Bethany Williams speaks to us about her collection ‘Breadline’, partnering with Tesco and Foodbank and how fashion can be used to comment on social and environmental issues
As part of the MA graduate season, the London College of Fashion hosted its annual menswear show, showcasing the work of ten graduates from the MA Fashion Design Technology Menswear course. The runway burst with creativity, offering a wealth of diversity in postgraduate student talent. Among those making their mark was the socially-responsible designer Bethany Williams. Williams partnered with supermarket giants Tesco and Vauxhaull Food Bank to create a completely recycled collection titled “Breadline”, with the aim to highlight and find solutions for the “hidden hunger” crisis in the UK. We headed backstage to find out how this young designer is striving for social change through fashion.
Tell us about your story so far, where are you from and how did you get into fashion?
Bethany Williams: I’m from a tiny island in the middle of the Irish Sea called the Isle of Man. My mum was a pattern cutter and designer for a factory and we had a home studio, so I’ve been surrounded by fashion from early age. Before LCF I studied BA Critical Fine Art Practice at Brighton University. The course gave me my interest in critical theory, which is the backbone of my work. It introduced me to the way art practices provide alternative systems to run against globalisation and homogenisation.
How do you define your practice?
Bethany Williams: My family are very creative, caring and concerned about people and the environment, which has had a massive influence on how I view the world and define my practice. I don’t want to just comment on a community, I want to give people a helping hand by working with them to create profit for connected charities. I hope to create collections embedded with real people and hope to cause a real effect in the social space we engage with.
How have you realised this in your work?
Bethany Williams: For the current collection, “Breadline”, we devised an exchange of fresh fruit and vegetables from Tesco for waste items from the Vauxhaul Food Bank. We developed the collection using these waste materials and recycled cardboard donated by Tesco. I also worked with local craftsmen to create hand crafted woven, printed, knitted and embroidered materials.
Every one of our garments is 100 per cent sustainable and each component is either recycled or organic and made in the UK – for example, our button-makers plant trees, and we’ll be donating 30 per cent of profits to Vauxhall Food Bank. Each denim look consists of nine pairs of recycled jeans and each knitted look consists of six jumpers. I also want too let the consumer know who exactly made their garment and how long it took to produce. My aim is to provide an alternative system for fashion production, as I believe that fashion’s reflection upon the world can create positive change.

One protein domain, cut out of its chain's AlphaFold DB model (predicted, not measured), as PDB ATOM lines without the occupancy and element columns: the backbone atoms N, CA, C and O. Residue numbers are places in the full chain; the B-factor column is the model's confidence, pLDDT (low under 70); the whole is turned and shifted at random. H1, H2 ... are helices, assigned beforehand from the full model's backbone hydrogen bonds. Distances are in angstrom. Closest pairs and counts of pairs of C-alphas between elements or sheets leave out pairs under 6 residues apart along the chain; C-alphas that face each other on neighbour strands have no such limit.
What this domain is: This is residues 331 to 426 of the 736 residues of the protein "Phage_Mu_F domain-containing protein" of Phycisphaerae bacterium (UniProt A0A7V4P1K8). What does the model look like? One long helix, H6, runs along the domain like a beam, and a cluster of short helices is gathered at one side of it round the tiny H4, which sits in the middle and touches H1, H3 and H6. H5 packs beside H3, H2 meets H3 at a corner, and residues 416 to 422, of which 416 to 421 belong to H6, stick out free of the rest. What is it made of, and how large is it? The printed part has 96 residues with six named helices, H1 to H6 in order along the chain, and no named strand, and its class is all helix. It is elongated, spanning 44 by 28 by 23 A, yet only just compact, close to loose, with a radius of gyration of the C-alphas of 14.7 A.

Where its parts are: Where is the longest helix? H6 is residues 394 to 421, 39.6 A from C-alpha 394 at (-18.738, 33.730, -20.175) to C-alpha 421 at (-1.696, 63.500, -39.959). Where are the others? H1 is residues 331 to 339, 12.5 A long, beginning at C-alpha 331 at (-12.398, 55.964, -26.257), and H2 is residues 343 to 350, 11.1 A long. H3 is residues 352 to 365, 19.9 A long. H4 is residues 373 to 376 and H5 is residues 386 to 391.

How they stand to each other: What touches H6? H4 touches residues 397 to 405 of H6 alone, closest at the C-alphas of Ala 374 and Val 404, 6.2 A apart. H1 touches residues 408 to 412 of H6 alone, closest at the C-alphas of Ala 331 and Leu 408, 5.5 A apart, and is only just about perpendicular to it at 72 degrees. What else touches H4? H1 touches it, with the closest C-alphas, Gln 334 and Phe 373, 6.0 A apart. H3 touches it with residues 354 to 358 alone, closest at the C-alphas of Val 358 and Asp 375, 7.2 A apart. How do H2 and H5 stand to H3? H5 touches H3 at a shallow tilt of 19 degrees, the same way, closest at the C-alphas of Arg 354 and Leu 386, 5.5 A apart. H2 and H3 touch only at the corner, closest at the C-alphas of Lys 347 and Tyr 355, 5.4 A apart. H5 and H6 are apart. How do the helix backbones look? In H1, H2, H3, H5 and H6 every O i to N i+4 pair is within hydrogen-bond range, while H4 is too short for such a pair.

“I don’t want to just comment on a community, I want to give people a helping hand by working with them to create profit for connected charities” – Bethany Williams
Why did you decide to partner with Tesco?
Bethany Williams: Tesco are a massive supporter of the Trussle Trust Food Bank Charity and visit the Vauxhall Food Bank where I volunteer regularly, so the decision came very naturally. I also think their “Everyday Value” branding is fun and makes a playful print.
Why should fashion be used as a tool to comment on wider issues?
Bethany Williams: I believe that social and environmental issues go hand in hand and through exploring the connection between these issues we may find innovative design solutions to sustainability. Fashion encompasses all industries – from agriculture to communication – so it has a huge impact on the planet, producing 80 billion new garments each year and employing one in six people on the planet. By providing an alternative system for today’s social structures and services, the enormous fashion industry could be used to create social change rather than exploitation.
Political economists argued two centuries ago that economies are based on three functions: production, consumption, and exchange. Exchange economies could be applied to fashion, creating a political effect outside of itself. Instead designers would step away from discussion and representing political and social issues, and emphasise by actually “doing things” in the world through their work. Like Ukrainian Frolov’s design practice who during Ukraine Fashion Week, stopped production of his ethereal collection to switch to making bulletproof vests for protesters.